I’ve been excited to catch a glimpse of what’s been using my little pond. For anyone interested in making their own little container pond, or anyone interested in general, I wanted to write about what I’ve seen so far and the adjustments I’ve made since setting it up. When I looked into making it, I found a fair amount of information about the initial set up but far less about what to do/expect after that. I can’t be sure if that’s through insufficient research effort on my part or lack of information out there, but I’ve been learning as I go!
Someone cheeky seems to think the pond is for her to drink out of. There’s no way to stop her without also excluding any wildlife and she’s not causing any harm to herself or the pond, just something to bear in mind if you have any pets. The water level did drop recently when the weather was warm, but I’m not sure if this was because of the water being drunk or because of excessive evaporation. Luckily the rain came soon after and I was able to top the pond up with more rain water.
I love watching the birds use my little pond. I am pleased that they seem to appreciate it as a water source and use it constantly! I got hundreds of photos and videos over just a few days on the wildlife camera I set up on the pond. They also seem to like perching on the little branch I put in as a help for animals that might need to climb out. I only have one issue with the birds… disturbing the plants! On several occasions when I’ve checked the pond, I’ve found a little pile of dead, dried out pond plants at the side, flicked out from their rightful submerged place by bathing birds. I don’t want to stop them using it so all I can do is keep a closer watch on it and put any plants back as soon as possible.
I was really pleased when I first got a chance to take a closer look at the pond and saw the first animals which weren’t dogs or birds. I’m not sure of the ID of these little guys (any help would be appreciated!) but I was really pleased to see them.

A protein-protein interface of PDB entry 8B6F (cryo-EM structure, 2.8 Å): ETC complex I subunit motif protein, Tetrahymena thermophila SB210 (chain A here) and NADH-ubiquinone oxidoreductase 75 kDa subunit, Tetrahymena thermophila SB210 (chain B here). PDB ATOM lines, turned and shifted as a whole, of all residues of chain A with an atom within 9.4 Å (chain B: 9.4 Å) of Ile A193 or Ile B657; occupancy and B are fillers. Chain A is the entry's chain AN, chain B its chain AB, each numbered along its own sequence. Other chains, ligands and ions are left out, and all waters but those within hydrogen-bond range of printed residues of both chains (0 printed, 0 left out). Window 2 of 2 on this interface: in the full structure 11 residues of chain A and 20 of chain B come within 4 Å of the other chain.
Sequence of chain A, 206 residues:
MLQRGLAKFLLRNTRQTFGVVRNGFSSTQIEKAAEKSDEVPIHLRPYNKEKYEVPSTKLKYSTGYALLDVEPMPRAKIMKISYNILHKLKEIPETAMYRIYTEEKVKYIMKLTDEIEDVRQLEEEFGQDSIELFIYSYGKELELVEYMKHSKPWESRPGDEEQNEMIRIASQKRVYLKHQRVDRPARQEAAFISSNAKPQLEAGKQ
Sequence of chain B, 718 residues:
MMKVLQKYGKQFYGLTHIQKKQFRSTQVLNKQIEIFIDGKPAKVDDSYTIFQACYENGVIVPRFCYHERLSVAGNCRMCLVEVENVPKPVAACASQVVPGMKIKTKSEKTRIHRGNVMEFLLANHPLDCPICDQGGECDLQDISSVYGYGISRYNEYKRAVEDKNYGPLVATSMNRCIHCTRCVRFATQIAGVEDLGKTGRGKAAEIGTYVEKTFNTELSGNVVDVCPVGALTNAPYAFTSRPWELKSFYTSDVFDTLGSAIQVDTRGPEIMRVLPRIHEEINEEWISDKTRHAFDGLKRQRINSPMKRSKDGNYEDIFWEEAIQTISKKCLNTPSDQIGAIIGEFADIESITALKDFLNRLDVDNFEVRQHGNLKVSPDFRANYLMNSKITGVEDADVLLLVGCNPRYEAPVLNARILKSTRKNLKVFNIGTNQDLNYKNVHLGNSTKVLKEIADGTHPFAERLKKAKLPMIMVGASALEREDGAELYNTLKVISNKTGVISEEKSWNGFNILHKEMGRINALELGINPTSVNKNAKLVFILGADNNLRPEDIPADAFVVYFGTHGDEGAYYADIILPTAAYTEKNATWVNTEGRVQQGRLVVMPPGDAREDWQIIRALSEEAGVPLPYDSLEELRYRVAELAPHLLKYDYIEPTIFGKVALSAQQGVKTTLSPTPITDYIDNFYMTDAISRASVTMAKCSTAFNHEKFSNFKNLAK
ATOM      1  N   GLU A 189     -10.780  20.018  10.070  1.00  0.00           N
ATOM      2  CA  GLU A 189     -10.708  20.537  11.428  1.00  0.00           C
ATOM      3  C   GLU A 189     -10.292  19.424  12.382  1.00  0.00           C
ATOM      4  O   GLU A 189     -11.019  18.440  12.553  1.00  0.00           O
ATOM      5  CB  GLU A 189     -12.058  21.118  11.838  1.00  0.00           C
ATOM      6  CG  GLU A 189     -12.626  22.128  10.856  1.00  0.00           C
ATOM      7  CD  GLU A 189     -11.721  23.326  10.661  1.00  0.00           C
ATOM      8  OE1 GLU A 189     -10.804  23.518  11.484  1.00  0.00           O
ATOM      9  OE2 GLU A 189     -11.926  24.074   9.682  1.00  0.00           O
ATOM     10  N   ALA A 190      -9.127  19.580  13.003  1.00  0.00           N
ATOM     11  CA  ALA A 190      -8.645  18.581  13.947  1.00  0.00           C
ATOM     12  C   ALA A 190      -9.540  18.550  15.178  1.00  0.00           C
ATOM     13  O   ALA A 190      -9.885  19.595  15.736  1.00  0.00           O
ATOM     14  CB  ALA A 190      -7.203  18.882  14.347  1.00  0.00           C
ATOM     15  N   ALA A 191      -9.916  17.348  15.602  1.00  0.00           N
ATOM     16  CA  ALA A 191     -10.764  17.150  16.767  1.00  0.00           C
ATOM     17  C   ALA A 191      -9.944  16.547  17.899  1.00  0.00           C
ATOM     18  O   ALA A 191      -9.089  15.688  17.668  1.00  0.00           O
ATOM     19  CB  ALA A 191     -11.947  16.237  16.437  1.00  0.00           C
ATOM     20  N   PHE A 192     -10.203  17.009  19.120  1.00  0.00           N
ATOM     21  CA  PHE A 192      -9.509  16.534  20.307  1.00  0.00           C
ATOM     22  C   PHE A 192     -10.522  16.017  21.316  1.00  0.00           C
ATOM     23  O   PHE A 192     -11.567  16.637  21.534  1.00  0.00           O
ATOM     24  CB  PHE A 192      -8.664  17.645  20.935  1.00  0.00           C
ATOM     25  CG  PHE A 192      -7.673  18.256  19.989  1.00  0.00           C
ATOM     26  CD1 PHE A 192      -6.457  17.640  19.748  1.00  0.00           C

I also saw a few “woodlice”, on the water mint and a few submerged in the pond (photos above). I’ve never seen woodlice in water, but have read that they can survive for some time submerged. Because of this, I’m not sure if they are woodlice or a related species.
I’ve made a couple of changes since setting up, mainly due to the water starting to turn green:
I originally wanted to use stones as a gradual incline to allow animals to climb out, and as I wrote about, I just about managed this with a bit of a struggle. What I didn’t realise at the time was the quantity of stones I ended up using. When they naturally started subsiding, I realised I had almost half-filled the pond with stones, not leaving much space for water in there! The remaining water started turning green, and I thought that to help stabilise the (already small) amount of water that can fit in there, it would be better to remove the stones and top up with more rain water. I did keep some stones at the bottom to provide a bit of cover for any small animals which might swim down there.
Because I removed most of the stones, I decided to add a little wooden plank as a replacement ramp.
I finally got the frogbit I was waiting for a couple of weeks ago, but because of the cheeky birds, I also needed to replace the lost spiked milfoil. I went with some more spiked milfoil and also some hornwort, which is supposed to be an excellent oxygenator. I am hoping this will help to make the water extra welcoming to wildlife and prevent further “greening” of the water.
Extract of barley straw
I have added extract of barley straw to the pond, which I’ve read mixed reviews for its effectiveness in clearing green water. I’ve not noticed any difference yet but thought it was worth a try.
Next things I’m waiting for are the wildflowers flowering, the grass and plants growing up around the little wildlife corner and more wildlife finding its way in. The wildlife camera is set so I’m ready to welcome some more wildlife!